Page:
Mobutu returns to Zaire, will meet with rebel leader
May. 10, 1997
KINSHASA, Zaire (AP) _ Ending speculation he was fleeing into exile, President Mobutu Sese Seko returned to his capital Saturday reportedly prepared to discuss a handover of power with rebel leader Laurent Kabila.
Mobutu, 66 and ill with prostate cancer, agreed to discuss a transition of power in a meeting with Kabila on Wednesday in Pointe Noire, Congo, said South African Deputy President Thabo Mbeki, whose country has been acting as a mediator in Zaire's war.
Kabila's forces have seized three-fourths of Zaire and claim to be within 30 miles of Kinshasa, the capital. With Kabila's fighters closing in, Mobutu had left the country for a summit of regional leaders in Gabon on Wednesday, raising questions about whether he was giving up and heading into exile.
Instead, Mobutu returned, and agreed to a second round of face-to-face talks with Kabila to try to end the war.
``The meeting should conclude these negotiations. The substantial questions, the principal questions, must be resolved on Wednesday,'' said Mbeki, who met with Mobutu earlier Saturday in Libreville, Congo. ``Those questions involve the transition; President Mobutu's place.''
It was uncertain, however, whether Mobutu was willing to make any concessions to move peace talks out of their current stalemate. Mobutu himself said nothing, driving to his private Boeing 727 at Libreville's airport in a Rolls-Royce and staying out of sight once he landed in Kinshasa under extraordinary security that underscored the government's concerns about the rebel threat.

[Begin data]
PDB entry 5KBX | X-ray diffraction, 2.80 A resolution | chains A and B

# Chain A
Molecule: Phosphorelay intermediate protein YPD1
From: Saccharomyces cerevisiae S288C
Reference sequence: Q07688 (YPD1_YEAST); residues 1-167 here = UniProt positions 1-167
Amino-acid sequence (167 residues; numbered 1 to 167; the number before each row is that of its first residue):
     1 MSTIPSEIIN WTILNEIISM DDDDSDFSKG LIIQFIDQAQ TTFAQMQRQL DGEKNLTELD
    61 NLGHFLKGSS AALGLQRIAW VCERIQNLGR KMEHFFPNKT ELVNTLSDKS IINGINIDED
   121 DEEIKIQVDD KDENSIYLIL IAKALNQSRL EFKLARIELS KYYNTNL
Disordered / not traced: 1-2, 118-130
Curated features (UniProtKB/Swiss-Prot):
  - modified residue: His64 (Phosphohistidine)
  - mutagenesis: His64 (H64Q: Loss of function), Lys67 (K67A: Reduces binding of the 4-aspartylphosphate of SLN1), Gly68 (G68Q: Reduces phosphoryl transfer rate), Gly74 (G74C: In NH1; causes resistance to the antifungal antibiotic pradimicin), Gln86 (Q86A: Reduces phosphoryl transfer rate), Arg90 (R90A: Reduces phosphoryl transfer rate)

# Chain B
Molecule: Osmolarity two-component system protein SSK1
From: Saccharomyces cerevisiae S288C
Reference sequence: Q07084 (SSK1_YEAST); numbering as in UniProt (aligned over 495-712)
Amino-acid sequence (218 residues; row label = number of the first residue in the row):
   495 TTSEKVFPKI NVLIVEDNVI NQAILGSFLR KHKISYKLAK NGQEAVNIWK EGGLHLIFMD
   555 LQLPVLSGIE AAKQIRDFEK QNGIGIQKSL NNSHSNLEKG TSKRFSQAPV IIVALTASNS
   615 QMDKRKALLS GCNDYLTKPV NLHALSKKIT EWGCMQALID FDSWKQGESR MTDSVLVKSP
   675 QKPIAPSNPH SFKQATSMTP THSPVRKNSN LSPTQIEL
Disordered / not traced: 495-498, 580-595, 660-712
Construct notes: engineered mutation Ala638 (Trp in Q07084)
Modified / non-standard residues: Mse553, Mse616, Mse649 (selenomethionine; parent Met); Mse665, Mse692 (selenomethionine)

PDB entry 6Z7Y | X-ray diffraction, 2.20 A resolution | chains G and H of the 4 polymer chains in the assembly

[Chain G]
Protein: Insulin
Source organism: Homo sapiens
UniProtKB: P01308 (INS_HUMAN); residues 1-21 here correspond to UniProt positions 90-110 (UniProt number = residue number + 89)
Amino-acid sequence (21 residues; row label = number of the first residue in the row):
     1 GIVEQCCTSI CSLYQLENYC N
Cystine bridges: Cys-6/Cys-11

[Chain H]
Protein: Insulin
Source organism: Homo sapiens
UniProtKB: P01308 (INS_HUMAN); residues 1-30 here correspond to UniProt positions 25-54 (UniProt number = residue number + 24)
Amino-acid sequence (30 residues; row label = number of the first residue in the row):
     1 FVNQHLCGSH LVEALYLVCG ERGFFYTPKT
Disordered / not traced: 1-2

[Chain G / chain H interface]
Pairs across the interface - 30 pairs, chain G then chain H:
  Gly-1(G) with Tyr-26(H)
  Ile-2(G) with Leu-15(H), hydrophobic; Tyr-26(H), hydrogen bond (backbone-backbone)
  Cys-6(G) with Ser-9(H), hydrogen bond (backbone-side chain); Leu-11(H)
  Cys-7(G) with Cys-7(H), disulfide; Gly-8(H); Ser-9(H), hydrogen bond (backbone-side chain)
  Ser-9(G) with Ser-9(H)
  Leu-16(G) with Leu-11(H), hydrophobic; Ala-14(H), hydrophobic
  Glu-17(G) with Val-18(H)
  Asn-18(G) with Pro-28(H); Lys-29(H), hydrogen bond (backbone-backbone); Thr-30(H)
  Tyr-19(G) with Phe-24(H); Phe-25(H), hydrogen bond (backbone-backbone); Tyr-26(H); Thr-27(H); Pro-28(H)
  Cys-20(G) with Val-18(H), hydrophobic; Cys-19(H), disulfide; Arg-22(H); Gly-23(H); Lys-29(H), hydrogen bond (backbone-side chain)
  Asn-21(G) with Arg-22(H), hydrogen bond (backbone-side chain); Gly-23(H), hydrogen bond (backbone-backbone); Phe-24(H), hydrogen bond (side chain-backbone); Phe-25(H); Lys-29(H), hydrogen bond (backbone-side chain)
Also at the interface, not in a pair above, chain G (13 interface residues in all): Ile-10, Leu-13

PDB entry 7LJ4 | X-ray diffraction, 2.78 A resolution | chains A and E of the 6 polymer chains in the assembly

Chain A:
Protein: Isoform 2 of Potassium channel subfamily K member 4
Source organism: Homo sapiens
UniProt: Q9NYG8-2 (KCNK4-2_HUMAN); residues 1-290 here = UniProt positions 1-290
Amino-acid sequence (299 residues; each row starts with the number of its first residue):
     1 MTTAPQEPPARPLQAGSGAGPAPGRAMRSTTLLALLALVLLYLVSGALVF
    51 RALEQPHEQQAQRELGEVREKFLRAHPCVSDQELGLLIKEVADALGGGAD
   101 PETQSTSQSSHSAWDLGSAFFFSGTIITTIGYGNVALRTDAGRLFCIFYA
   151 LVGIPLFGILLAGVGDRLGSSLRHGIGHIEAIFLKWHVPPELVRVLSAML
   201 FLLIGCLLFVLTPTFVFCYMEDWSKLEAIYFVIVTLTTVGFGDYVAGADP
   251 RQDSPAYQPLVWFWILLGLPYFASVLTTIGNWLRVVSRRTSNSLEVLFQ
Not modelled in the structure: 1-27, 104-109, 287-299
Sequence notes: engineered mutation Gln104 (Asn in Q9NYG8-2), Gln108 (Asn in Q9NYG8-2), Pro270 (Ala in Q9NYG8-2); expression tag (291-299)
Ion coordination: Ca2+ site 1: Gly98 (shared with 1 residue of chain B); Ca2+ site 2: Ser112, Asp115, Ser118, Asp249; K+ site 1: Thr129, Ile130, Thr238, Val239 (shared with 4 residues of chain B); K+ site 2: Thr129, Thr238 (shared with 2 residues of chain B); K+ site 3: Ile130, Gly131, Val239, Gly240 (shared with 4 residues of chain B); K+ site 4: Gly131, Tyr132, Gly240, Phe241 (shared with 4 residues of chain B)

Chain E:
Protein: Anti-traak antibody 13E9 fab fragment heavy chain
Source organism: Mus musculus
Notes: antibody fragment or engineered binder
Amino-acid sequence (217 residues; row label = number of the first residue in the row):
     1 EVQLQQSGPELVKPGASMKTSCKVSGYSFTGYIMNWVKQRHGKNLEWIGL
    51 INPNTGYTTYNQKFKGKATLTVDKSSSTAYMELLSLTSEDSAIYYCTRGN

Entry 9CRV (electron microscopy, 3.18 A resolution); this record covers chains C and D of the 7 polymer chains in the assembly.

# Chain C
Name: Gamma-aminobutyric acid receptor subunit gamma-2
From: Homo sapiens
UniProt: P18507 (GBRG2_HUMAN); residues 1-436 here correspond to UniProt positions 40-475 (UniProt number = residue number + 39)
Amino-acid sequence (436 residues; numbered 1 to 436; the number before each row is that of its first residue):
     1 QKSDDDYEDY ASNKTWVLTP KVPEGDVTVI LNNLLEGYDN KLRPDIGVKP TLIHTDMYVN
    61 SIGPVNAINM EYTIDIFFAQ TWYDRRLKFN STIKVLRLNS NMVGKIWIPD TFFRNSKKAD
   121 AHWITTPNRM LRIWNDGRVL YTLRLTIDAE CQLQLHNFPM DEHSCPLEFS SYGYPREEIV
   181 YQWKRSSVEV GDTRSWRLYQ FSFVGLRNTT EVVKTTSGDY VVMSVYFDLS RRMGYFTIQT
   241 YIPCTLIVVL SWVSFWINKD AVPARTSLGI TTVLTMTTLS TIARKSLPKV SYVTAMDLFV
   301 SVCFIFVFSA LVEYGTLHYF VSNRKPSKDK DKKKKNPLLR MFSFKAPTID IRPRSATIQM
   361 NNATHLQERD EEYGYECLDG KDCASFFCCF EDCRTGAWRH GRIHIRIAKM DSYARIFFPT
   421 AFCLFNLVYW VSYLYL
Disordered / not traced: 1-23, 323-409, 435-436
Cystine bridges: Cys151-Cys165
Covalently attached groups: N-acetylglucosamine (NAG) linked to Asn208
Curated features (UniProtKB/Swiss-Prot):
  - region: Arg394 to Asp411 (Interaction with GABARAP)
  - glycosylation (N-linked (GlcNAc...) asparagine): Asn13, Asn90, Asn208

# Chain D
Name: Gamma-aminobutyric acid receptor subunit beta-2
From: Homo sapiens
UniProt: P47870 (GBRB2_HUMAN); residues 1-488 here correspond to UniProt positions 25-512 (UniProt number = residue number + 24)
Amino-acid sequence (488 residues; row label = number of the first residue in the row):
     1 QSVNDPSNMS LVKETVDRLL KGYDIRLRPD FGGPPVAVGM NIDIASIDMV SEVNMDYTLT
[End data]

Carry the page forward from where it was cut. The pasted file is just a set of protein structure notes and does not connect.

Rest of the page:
Heavily armed soldiers patrolled the control tower at Kinshasa's airport and lined the highway leading into the city. A helicopter flew just ahead of the motorcade, which was accompanied by military vehicles laden with machine guns.
Despite international pressure to negotiate a peaceful settlement of the seven-month war, Kabila has not committed himself to a cease-fire. The government acknowledges there has been heavy fighting around the town of Kenge about 120 miles east of Kinshasa, but says its troops are holding their own against Kabila's army.
If talks do take place Wednesday, they will test the effectiveness of weeks of shuttle diplomacy by South African leaders and the United States' U.N. ambassador, Bill Richardson. The first meeting last week failed to resolve what one Western diplomat called Mobutu's and Kabila's ``irreconcilable differences.''
Kabila said Mobutu must resign immediately and surrender power to a transition authority led by himself, or face a rebel attack on the capital. But Mobutu refused to quit, saying he would give up the presidency only after elections to choose a new leader.
In Kinshasa, Zaire's Parliament took an important step Saturday toward preparing itself for Mobutu's departure from power by selecting a parliamentary president, a seat that has been empty for two years. By law, the president would take power in the event of Mobutu's death or resignation.
Parliament _ dominated by Mobutu supporters _ chose Monsignor Laurent Monsengwo Pasenya, the Roman Catholic archbishop of Kisangani. Opposition parties consider Monsengwo too close to the Mobutu camp, and boycotted the session.
In Gabon on Thursday, Mobutu acknowledged being too ill to contest elections, and his agreement to discuss a change in power with Kabila himself indicated one or both men was moving closer to making concessions.
Richardson and the South Africans have been pushing for what they term a ``soft landing'' of the rebels in Kinshasa, whereby Mobutu would be eased out with a minimum of humiliation and Kabila's movement would take power with a minimum of bloodshed.
In rebel-held Lubumbashi, Kabila gave mixed signals about whether he would bow to pressure and halt his advance toward Kinshasa.
``We are waiting. We want to solve this through peaceful dialogue,'' he said. But he also said that ``nobody has officially asked me to halt the offensive. We are continuing.''
Whether by force, illness or negotiations, it has become clear that Mobutu is on his way out of power. Diplomats in the capital say some of his top military officials have already left or sent their families out, fearing violence toward Mobutu's associates when the president leaves power.